Is total immunoglobulin E and atopic sensitization associated with food-related gastrointestinal complaints?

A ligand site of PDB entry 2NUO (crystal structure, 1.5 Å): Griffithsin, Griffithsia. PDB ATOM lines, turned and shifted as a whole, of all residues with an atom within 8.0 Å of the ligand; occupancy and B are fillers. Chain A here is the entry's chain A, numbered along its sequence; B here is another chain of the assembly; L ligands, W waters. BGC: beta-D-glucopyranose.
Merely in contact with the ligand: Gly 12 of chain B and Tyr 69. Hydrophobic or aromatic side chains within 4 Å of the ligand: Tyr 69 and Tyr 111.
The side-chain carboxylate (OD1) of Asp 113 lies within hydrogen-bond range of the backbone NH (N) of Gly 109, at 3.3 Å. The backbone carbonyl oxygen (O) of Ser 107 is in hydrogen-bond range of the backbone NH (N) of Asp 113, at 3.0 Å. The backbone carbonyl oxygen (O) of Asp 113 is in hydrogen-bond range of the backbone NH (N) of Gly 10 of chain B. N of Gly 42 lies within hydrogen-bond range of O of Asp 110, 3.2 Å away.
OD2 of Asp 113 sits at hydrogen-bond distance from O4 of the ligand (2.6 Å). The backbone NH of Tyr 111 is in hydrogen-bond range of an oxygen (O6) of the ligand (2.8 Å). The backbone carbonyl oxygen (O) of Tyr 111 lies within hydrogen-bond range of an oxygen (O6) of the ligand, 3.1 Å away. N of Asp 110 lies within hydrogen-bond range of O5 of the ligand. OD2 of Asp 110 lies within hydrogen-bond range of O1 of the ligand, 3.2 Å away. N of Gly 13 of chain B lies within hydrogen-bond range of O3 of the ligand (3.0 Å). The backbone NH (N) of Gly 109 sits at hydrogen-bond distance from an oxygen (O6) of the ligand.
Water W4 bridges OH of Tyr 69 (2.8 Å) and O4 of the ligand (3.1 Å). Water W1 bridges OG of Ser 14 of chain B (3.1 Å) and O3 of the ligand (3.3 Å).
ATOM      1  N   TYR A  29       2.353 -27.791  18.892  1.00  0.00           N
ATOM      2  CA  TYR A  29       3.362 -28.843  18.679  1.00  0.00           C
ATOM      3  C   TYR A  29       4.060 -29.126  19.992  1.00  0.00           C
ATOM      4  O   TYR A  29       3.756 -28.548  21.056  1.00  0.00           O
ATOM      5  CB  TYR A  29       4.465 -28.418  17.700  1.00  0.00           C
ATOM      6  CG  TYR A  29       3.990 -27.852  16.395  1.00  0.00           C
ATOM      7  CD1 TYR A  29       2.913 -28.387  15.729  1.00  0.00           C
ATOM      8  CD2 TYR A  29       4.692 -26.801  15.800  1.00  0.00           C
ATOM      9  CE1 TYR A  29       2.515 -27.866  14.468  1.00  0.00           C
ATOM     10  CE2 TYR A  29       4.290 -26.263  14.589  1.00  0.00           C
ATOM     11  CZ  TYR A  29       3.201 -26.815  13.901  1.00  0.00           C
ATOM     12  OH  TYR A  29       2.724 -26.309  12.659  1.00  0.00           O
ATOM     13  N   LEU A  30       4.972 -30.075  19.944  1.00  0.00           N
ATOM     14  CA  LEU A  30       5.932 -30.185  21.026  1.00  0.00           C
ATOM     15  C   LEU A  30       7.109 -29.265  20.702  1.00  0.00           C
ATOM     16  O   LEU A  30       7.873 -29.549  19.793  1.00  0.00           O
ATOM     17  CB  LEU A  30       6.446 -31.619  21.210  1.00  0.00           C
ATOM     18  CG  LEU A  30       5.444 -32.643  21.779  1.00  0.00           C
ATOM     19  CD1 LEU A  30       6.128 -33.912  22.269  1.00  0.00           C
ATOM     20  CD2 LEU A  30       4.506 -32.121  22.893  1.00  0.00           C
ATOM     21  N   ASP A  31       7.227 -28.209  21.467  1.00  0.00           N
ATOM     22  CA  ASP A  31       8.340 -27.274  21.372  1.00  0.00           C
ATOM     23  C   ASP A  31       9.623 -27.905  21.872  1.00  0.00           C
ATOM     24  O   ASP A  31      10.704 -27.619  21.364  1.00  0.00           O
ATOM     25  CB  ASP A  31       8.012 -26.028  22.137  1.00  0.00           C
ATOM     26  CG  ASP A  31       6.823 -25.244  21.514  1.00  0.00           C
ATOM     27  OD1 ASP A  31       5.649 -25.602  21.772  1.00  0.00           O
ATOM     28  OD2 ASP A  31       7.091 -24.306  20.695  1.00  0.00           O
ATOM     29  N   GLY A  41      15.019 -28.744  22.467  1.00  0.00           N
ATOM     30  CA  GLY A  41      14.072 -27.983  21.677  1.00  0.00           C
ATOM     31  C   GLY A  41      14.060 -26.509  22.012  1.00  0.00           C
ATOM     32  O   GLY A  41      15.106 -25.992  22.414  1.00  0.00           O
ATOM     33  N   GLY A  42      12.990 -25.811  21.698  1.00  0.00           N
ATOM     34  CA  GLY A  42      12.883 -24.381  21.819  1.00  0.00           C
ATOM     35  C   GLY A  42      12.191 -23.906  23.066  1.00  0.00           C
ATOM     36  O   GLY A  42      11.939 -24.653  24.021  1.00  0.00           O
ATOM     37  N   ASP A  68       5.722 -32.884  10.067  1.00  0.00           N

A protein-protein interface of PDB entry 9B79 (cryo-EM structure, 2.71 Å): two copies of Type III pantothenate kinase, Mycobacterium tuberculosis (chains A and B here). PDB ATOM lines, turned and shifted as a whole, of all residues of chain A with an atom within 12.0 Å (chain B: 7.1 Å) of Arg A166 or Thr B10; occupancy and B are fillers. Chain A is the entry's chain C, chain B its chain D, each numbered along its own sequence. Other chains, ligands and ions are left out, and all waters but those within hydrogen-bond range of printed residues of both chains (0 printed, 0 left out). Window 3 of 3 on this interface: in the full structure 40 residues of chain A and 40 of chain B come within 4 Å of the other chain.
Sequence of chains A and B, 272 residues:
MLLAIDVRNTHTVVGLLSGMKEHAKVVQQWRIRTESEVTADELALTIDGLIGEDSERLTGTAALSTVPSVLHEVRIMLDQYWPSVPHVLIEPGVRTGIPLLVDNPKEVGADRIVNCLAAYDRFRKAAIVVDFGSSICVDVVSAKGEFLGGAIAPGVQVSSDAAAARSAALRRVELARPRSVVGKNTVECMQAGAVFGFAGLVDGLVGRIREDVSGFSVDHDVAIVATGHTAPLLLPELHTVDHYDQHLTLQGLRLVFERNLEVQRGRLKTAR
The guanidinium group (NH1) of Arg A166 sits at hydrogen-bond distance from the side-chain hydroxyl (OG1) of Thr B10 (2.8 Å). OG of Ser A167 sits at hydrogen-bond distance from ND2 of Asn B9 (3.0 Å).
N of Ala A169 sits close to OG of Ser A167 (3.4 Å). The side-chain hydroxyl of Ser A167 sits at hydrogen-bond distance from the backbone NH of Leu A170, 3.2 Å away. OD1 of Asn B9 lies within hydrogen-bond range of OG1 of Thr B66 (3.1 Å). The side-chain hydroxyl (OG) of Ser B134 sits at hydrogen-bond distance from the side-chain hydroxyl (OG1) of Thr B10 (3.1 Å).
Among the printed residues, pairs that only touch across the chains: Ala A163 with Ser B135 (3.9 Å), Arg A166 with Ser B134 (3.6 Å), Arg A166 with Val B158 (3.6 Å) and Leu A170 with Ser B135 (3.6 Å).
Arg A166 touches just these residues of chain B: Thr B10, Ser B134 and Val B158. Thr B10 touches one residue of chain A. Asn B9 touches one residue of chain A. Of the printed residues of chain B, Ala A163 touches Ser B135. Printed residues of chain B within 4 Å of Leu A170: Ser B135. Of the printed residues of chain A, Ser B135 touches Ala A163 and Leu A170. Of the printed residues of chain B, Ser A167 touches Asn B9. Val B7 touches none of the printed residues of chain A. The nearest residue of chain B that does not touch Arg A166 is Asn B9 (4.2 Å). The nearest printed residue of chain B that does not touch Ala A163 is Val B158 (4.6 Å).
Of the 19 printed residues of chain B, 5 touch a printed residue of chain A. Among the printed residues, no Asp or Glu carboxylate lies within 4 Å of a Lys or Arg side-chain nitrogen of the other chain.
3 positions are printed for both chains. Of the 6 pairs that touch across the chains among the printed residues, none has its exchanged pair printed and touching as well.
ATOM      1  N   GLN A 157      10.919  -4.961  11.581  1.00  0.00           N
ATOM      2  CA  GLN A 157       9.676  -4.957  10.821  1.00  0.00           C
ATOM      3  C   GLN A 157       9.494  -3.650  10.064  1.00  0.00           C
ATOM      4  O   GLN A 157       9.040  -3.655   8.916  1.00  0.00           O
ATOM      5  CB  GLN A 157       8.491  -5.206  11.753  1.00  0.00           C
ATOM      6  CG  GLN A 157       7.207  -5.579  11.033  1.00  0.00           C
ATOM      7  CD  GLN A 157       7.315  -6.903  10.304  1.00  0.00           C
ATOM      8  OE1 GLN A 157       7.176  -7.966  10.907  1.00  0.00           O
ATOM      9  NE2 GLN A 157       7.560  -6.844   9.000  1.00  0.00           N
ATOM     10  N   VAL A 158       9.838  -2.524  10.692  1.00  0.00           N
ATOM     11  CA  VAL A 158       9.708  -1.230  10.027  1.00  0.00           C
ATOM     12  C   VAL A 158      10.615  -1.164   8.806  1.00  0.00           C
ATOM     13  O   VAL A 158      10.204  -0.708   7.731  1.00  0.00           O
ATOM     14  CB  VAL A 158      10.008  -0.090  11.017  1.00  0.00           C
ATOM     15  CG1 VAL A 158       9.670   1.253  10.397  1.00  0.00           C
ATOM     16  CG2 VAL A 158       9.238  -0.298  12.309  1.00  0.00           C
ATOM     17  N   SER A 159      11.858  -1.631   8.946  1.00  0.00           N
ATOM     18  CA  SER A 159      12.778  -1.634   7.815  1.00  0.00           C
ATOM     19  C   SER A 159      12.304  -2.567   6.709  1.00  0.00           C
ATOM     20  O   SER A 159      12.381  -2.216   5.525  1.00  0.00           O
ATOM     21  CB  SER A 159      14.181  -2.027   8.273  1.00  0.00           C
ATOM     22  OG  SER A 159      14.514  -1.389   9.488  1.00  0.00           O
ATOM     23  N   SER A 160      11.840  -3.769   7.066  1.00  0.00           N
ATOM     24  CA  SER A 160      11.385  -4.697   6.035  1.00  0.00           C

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Background: We have observed increased number of "IgE-armed" mast cells in duodenal mucosa of patients with food hypersensitivity, and therefore we wanted to explore whether serum total IgE levels and atopic sensitization is associated with food-related gastrointestinal (GI) complaints. Methods: Levels of serum total and specific IgE and GI complaints were measured in 161 patients referred to Section of Clinical Allergology, Haukeland University Hospital, and in a general population sample of 479 persons participating in the Bergen ECRHS. Standard inhalant and food allergens were measured in the patient group, and inhalant allergens of Dermatophagoides pteronyssinus, cat and grass were analyzed in the general population sample. All participants filled out two questionnaires, i.e. irritable bowel syndrome (IBS)-Symptom Severity Scale (IBS-SSS) and IBS-Symptom Questionnaire (IBS-SQ), to assess their GI complaints. Statistical analyzes included bivariate analyzes and multiple regression models. Results: Total IgE was a significant predictor of GI complaints in a total study population (b = .037, p = .001). This was found in the general population (b = .038, p = .005), but did not reach statistical significance in the patient group. Atopic sensitization was inversely associated with GI complaints in both groups, the association was significant in the patient group (b = -77.216, p = .001), but not in the general population. Total IgE and atopic sensitization could together explain 6.2 % of the total variance in GI complaints in the patient group and 1.9 % in the general population. The association of total IgE with GI complaints was consistent among atopic and non- atopic persons, men and women, and across age groups, and no interaction was found by atopic status, sex or age. Conclusion: Serum total IgE was positively associated with GI complaints, while specific IgE was inversely associated with GI complaints. Together, total IgE and atopic sensitization could explain a relatively small proportion of the total variance in GI complaints. The biological mechanisms of food-related GI complaints involving total IgE, but not specific atopic sensitization, warrants further studies.